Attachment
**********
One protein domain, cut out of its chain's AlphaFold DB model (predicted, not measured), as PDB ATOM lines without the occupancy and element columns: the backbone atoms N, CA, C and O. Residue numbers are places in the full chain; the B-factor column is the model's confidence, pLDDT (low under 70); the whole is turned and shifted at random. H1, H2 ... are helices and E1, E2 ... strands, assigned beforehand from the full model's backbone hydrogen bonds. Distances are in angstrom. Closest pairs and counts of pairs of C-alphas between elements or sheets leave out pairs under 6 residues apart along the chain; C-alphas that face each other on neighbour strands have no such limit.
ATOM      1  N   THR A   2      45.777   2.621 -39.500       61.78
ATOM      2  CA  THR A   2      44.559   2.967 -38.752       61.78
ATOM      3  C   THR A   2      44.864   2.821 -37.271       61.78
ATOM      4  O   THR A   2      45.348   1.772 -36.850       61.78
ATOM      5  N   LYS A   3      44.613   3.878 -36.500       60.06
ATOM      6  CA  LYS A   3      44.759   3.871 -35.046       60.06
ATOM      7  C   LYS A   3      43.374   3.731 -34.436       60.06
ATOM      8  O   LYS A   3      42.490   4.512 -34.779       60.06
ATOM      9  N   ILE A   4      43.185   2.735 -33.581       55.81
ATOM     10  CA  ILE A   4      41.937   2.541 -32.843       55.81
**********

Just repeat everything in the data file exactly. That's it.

One protein domain, cut out of its chain's AlphaFold DB model (predicted, not measured), as PDB ATOM lines without the occupancy and element columns: the backbone atoms N, CA, C and O. Residue numbers are places in the full chain; the B-factor column is the model's confidence, pLDDT (low under 70); the whole is turned and shifted at random. H1, H2 ... are helices and E1, E2 ... strands, assigned beforehand from the full model's backbone hydrogen bonds. Distances are in angstrom. Closest pairs and counts of pairs of C-alphas between elements or sheets leave out pairs under 6 residues apart along the chain; C-alphas that face each other on neighbour strands have no such limit.
ATOM      1  N   THR A   2      45.777   2.621 -39.500       61.78
ATOM      2  CA  THR A   2      44.559   2.967 -38.752       61.78
ATOM      3  C   THR A   2      44.864   2.821 -37.271       61.78
ATOM      4  O   THR A   2      45.348   1.772 -36.850       61.78
ATOM      5  N   LYS A   3      44.613   3.878 -36.500       60.06
ATOM      6  CA  LYS A   3      44.759   3.871 -35.046       60.06
ATOM      7  C   LYS A   3      43.374   3.731 -34.436       60.06
ATOM      8  O   LYS A   3      42.490   4.512 -34.779       60.06
ATOM      9  N   ILE A   4      43.185   2.735 -33.581       55.81
ATOM     10  CA  ILE A   4      41.937   2.541 -32.843       55.81